Chapter 5. Enhancing Spring MVC applications with Web Flow


This chapter covers

  • An introduction to Spring Web Flow
  • Building a Spring soccer demo application
  • Using action classes
  • Working with form data-binding and validation
  • Understanding flow and state inheritance
  • Securing web flows

Most enterprise Java developers have worked on web applications that have some sort of workflow component to them. Classic use cases consist of searching for products, booking a flight, and preparing your tax return. But without the right tools, determining how to manage this workflow can be a challenge.

Model-view-controller (MVC) frameworks work best in situations where the unit of work required to create or update the model can be implemented in a minimal number of views. By itself, though, the MVC pattern doesn’t provide an efficient mechanism for managing a series of intermediate steps, their rules, and states that span multiple requests. As a result, page-flow logic typically seeps into both the view and controller tiers whereas the application state required to support the page-flow logic is often spread between a combination of session and request parameters. As a result, understanding, maintaining, and testing complex page flows in an MVC application can quickly become an arduous task.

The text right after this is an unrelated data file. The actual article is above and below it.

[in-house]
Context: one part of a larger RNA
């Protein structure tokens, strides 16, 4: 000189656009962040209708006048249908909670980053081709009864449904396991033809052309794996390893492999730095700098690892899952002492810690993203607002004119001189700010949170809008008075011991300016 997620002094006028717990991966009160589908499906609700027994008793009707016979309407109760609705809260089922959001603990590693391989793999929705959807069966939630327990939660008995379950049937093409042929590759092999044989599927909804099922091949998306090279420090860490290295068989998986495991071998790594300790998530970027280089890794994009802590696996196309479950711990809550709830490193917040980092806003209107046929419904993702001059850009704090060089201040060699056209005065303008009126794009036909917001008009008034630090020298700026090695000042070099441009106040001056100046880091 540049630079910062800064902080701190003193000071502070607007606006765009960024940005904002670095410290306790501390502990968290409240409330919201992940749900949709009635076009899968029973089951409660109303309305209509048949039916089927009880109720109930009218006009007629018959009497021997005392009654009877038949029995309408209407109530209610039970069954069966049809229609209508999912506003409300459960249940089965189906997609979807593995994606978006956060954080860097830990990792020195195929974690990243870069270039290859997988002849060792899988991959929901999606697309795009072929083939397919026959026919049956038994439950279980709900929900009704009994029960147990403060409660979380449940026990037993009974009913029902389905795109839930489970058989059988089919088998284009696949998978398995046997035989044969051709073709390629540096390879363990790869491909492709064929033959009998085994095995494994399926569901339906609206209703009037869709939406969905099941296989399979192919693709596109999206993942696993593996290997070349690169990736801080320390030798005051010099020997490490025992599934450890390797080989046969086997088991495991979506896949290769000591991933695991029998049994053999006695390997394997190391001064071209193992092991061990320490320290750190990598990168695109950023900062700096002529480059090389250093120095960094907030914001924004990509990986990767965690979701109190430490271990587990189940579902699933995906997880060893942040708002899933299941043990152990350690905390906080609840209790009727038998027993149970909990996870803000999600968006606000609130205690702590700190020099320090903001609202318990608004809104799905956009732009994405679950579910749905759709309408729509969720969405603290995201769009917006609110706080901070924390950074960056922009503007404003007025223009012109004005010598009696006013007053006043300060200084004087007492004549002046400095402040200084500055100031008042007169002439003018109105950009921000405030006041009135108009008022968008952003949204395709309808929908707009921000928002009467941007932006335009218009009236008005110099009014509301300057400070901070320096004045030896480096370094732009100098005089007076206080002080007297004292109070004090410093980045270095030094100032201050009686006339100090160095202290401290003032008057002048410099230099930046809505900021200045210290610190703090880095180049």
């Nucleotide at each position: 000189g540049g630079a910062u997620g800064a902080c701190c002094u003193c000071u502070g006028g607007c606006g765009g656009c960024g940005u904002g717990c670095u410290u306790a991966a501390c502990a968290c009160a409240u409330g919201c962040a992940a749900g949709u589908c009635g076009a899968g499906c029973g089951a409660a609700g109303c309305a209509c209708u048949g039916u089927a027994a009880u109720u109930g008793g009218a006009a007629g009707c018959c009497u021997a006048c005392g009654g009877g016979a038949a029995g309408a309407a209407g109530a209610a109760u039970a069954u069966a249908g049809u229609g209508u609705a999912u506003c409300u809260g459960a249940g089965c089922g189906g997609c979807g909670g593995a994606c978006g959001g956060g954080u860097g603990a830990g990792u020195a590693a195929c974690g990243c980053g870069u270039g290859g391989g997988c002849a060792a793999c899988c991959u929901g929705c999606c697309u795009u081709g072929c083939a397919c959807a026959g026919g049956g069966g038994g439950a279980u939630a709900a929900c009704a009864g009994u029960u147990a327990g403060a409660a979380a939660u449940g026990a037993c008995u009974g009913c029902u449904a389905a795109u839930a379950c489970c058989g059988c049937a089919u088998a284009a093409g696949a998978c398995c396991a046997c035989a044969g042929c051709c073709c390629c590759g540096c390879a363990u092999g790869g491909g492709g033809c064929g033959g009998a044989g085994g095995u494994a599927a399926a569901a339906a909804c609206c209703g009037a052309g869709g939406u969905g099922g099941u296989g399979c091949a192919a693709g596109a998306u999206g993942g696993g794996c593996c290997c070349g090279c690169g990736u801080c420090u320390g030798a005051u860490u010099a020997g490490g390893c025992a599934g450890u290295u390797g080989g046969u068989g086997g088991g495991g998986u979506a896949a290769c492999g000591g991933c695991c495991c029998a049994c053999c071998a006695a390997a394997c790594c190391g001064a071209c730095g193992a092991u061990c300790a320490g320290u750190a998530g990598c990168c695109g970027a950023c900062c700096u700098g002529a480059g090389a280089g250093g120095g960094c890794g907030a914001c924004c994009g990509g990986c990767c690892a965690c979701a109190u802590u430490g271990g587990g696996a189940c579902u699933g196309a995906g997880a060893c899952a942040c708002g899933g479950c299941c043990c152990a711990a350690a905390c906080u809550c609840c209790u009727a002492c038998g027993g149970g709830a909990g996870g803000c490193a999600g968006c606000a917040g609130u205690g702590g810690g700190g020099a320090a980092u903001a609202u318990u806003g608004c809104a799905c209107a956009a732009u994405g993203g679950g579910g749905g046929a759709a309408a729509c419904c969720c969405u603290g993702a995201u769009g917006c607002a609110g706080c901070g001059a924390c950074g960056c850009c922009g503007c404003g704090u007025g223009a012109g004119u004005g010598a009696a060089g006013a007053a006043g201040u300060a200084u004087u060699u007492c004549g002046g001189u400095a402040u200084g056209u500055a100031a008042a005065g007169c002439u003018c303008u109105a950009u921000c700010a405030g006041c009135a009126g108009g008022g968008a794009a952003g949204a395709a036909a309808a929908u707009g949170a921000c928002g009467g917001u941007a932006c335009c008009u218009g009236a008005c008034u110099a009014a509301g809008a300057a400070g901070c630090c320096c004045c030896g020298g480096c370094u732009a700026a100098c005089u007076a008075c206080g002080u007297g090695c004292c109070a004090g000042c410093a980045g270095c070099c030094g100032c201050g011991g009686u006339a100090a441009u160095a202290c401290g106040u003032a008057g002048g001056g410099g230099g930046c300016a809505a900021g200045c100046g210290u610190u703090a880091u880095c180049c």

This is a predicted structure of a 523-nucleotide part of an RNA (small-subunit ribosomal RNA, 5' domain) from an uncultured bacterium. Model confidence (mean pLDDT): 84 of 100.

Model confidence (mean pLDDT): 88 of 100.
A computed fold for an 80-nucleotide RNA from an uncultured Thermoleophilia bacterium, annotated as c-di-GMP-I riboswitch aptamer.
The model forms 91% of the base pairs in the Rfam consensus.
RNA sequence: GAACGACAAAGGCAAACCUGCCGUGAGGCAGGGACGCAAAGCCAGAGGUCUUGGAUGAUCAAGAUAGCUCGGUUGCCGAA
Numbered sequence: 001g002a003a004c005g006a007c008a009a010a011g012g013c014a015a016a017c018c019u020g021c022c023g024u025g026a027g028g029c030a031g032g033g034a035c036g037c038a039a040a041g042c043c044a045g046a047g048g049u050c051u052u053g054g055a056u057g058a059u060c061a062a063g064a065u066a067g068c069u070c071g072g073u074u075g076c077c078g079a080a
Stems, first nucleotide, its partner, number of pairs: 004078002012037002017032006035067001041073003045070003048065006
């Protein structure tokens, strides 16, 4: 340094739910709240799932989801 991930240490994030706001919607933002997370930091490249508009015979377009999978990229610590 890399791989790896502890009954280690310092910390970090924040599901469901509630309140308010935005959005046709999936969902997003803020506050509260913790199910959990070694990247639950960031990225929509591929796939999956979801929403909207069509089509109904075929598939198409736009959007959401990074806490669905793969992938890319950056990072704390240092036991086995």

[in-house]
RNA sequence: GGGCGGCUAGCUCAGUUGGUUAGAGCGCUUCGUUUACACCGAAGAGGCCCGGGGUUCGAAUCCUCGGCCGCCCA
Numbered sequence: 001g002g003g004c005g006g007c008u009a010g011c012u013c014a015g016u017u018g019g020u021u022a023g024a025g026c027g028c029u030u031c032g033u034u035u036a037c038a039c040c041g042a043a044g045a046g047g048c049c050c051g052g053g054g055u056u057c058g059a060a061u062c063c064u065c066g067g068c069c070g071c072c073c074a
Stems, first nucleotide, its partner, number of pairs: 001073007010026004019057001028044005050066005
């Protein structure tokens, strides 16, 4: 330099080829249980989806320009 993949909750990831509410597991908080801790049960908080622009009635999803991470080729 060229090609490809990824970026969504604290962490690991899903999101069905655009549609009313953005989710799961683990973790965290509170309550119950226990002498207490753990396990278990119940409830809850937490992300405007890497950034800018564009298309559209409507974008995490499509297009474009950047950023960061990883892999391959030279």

5.1. Is Spring Web Flow right for you?

5.2. An overview of Spring Web Flow

5.3. The Spring Soccer Club demo application

5.4. Using action classes

5.5. Form data binding

5.6. Form validation

5.7. Flow and state inheritance

5.8. Securing web flows

5.9. Summary